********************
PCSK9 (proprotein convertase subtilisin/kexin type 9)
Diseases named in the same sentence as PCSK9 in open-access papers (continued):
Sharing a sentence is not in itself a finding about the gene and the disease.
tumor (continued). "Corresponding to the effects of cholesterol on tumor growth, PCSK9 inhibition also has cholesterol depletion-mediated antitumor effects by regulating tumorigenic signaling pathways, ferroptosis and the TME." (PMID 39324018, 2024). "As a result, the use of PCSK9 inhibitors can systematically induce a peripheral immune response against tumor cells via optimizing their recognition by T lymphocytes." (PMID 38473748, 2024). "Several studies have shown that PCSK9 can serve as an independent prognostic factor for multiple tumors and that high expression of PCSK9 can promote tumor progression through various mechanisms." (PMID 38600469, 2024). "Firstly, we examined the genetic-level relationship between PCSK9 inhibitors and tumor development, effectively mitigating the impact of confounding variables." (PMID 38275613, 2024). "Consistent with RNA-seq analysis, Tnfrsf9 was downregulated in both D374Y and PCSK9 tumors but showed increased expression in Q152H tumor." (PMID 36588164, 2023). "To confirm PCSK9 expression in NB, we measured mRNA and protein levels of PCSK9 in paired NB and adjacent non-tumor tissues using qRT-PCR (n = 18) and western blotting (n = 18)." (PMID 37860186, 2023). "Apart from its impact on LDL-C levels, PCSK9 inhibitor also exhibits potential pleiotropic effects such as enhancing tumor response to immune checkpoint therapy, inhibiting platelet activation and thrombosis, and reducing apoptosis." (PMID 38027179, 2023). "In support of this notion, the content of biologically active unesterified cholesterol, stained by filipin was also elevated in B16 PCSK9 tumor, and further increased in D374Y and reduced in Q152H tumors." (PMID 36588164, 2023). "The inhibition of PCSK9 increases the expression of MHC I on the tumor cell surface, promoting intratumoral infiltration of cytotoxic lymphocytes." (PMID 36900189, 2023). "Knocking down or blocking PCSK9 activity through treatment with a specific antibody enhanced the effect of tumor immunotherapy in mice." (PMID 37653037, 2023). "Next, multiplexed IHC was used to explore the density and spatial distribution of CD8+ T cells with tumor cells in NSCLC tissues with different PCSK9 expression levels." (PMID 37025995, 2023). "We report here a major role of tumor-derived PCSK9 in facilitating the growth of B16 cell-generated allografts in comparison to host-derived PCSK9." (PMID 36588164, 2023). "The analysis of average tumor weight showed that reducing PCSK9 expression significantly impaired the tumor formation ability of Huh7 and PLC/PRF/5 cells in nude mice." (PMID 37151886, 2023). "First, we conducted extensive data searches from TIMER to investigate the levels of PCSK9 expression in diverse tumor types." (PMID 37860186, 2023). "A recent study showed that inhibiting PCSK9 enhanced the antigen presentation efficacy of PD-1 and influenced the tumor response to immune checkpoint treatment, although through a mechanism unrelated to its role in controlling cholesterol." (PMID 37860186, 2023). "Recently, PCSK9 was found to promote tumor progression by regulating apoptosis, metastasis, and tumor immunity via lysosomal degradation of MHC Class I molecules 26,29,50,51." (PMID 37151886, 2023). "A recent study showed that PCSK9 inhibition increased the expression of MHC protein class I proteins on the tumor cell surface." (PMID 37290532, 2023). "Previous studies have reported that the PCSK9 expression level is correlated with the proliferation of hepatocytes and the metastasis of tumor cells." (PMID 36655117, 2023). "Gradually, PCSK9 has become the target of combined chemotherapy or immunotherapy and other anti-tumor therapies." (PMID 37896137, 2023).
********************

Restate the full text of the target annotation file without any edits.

PCSK9 (proprotein convertase subtilisin/kexin type 9)
Diseases named in the same sentence as PCSK9 in open-access papers (continued):
Sharing a sentence is not in itself a finding about the gene and the disease.
tumor (continued). "Corresponding to the effects of cholesterol on tumor growth, PCSK9 inhibition also has cholesterol depletion-mediated antitumor effects by regulating tumorigenic signaling pathways, ferroptosis and the TME." (PMID 39324018, 2024). "As a result, the use of PCSK9 inhibitors can systematically induce a peripheral immune response against tumor cells via optimizing their recognition by T lymphocytes." (PMID 38473748, 2024). "Several studies have shown that PCSK9 can serve as an independent prognostic factor for multiple tumors and that high expression of PCSK9 can promote tumor progression through various mechanisms." (PMID 38600469, 2024). "Firstly, we examined the genetic-level relationship between PCSK9 inhibitors and tumor development, effectively mitigating the impact of confounding variables." (PMID 38275613, 2024). "Consistent with RNA-seq analysis, Tnfrsf9 was downregulated in both D374Y and PCSK9 tumors but showed increased expression in Q152H tumor." (PMID 36588164, 2023). "To confirm PCSK9 expression in NB, we measured mRNA and protein levels of PCSK9 in paired NB and adjacent non-tumor tissues using qRT-PCR (n = 18) and western blotting (n = 18)." (PMID 37860186, 2023). "Apart from its impact on LDL-C levels, PCSK9 inhibitor also exhibits potential pleiotropic effects such as enhancing tumor response to immune checkpoint therapy, inhibiting platelet activation and thrombosis, and reducing apoptosis." (PMID 38027179, 2023). "In support of this notion, the content of biologically active unesterified cholesterol, stained by filipin was also elevated in B16 PCSK9 tumor, and further increased in D374Y and reduced in Q152H tumors." (PMID 36588164, 2023). "The inhibition of PCSK9 increases the expression of MHC I on the tumor cell surface, promoting intratumoral infiltration of cytotoxic lymphocytes." (PMID 36900189, 2023). "Knocking down or blocking PCSK9 activity through treatment with a specific antibody enhanced the effect of tumor immunotherapy in mice." (PMID 37653037, 2023). "Next, multiplexed IHC was used to explore the density and spatial distribution of CD8+ T cells with tumor cells in NSCLC tissues with different PCSK9 expression levels." (PMID 37025995, 2023). "We report here a major role of tumor-derived PCSK9 in facilitating the growth of B16 cell-generated allografts in comparison to host-derived PCSK9." (PMID 36588164, 2023). "The analysis of average tumor weight showed that reducing PCSK9 expression significantly impaired the tumor formation ability of Huh7 and PLC/PRF/5 cells in nude mice." (PMID 37151886, 2023). "First, we conducted extensive data searches from TIMER to investigate the levels of PCSK9 expression in diverse tumor types." (PMID 37860186, 2023). "A recent study showed that inhibiting PCSK9 enhanced the antigen presentation efficacy of PD-1 and influenced the tumor response to immune checkpoint treatment, although through a mechanism unrelated to its role in controlling cholesterol." (PMID 37860186, 2023). "Recently, PCSK9 was found to promote tumor progression by regulating apoptosis, metastasis, and tumor immunity via lysosomal degradation of MHC Class I molecules 26,29,50,51." (PMID 37151886, 2023). "A recent study showed that PCSK9 inhibition increased the expression of MHC protein class I proteins on the tumor cell surface." (PMID 37290532, 2023). "Previous studies have reported that the PCSK9 expression level is correlated with the proliferation of hepatocytes and the metastasis of tumor cells." (PMID 36655117, 2023). "Gradually, PCSK9 has become the target of combined chemotherapy or immunotherapy and other anti-tumor therapies." (PMID 37896137, 2023).